June 14, 2019
The Honorable Stephen Alexander Vaden
Office of General Counsel
U.S. Department of Agriculture
1400 Independence Avenue SW
Washington, D.C. 20250
Dear Mr. Vaden:
We write concerning a provision enacted as part of the Agriculture Improvement Act of 2018 (P.L. 115-334) that makes any person convicted within the past ten years of a felony relating to a controlled substance under State or Federal law ineligible to produce hemp in accordance with a State, Tribal or Federal plan and Federal regulations. We urge the USDA to implement the hemp felony ban to apply only to individuals seeking a license or authorization to produce hemp in accordance with a state, tribal or USDA plan.
Although Congress specified that the hemp felony ban should apply to producers, there are many occupational roles that could be interpreted to be involved in hemp production. Should the provision be interpreted in an inappropriately broad manner, state agricultural authorities and the private sector would be required to conduct costly background checks, screen and track workers involved in hemp production operations such as cultivation, processing, packaging and transporting hemp products. Application of the hemp felony ban in this manner through USDA rulemaking would impose unnecessary hardship on states, the agriculture industry and individual farmers to comply with the rule.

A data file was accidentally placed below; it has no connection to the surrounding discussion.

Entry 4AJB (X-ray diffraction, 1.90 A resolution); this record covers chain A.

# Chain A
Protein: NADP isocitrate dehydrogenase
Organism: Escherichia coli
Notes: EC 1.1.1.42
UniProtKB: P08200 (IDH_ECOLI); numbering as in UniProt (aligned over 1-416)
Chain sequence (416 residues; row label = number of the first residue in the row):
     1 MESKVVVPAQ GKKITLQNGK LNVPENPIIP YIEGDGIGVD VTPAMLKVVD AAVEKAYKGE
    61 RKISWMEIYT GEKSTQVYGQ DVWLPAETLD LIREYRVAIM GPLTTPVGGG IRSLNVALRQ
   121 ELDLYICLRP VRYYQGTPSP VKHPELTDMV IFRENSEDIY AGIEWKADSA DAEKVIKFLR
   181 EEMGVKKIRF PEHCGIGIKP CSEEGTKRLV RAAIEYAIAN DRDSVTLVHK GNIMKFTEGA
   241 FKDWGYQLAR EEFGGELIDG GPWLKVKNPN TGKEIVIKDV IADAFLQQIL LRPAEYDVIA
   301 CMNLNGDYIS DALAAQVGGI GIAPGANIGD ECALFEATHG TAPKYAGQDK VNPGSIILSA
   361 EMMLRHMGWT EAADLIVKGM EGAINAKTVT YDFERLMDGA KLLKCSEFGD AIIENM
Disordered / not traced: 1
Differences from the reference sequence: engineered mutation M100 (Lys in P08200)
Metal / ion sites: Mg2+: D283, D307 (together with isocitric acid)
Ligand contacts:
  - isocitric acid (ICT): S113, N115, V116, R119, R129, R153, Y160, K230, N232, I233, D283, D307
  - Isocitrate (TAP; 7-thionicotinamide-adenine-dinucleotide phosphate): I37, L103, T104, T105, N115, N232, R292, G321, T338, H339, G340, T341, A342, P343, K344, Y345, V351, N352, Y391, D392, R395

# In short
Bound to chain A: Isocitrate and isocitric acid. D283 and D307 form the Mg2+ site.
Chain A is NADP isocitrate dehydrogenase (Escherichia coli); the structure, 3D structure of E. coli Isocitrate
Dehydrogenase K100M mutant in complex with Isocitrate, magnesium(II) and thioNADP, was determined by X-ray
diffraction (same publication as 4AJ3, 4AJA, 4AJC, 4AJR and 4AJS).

We believe a fair reading of the Agriculture Improvement Act of 2018 and the accompanying conference report indicates that Congress intended for this provision to only apply to individuals seeking a license or authorization to produce hemp in accordance with a state, tribal or USDA plan.
The conference report accompanying the Agriculture Improvement Act of 2018 specifies
“negligent and other types of producer violations that require enforcement under a state or tribal plan. One such producer violation includes the felony ban regarding individuals that cannot “participate in state or tribal plans.” The conference report then states that the felony ban “shall not apply to producers” who were lawfully participating in a state hemp pilot program prior to enactment. The felony ban clearly applies to producers.
The Agriculture Improvement Act of 2018 further specifies requirements that must be fulfilled before a producer can participate in a State, Tribal or Federal plan including:
- Providing a legal description of land on which the producer produces hemp;
- Producing hemp containing less than 0.3 percent THC on a dry weight basis.
These requirements that a producer must meet to lawfully participate in a State, Tribal or Federal plan are consistent with the roles and responsibilities of an individual seeking a license or authorization from the government. The hemp felony ban therefore applies to individuals seeking to obtain and maintain a license or authorization from the government to produce hemp. The hemp felony ban should not apply to any other individuals engaged in lawful hemp production under a State, Tribal or Federal plan, including any individuals employed by a producer.
We therefore urge USDA to follow congressional intent and limit the application of the felony ban only to individuals seeking to obtain a license or authorization to produce hemp in accordance with the Agriculture Improvement Act of 2018.
To further discuss our views, please contact Aline DeLucia with the National Association of State Departments of Agriculture; or Scott Bennett with the American Farm Bureau Federation; or Eric Steenstra with Vote Hemp; or Grant Smith with the Drug Policy Alliance.
Thank you for considering our perspective,
American Farm Bureau Federation
Drug Policy Alliance
National Association of State Departments of Agriculture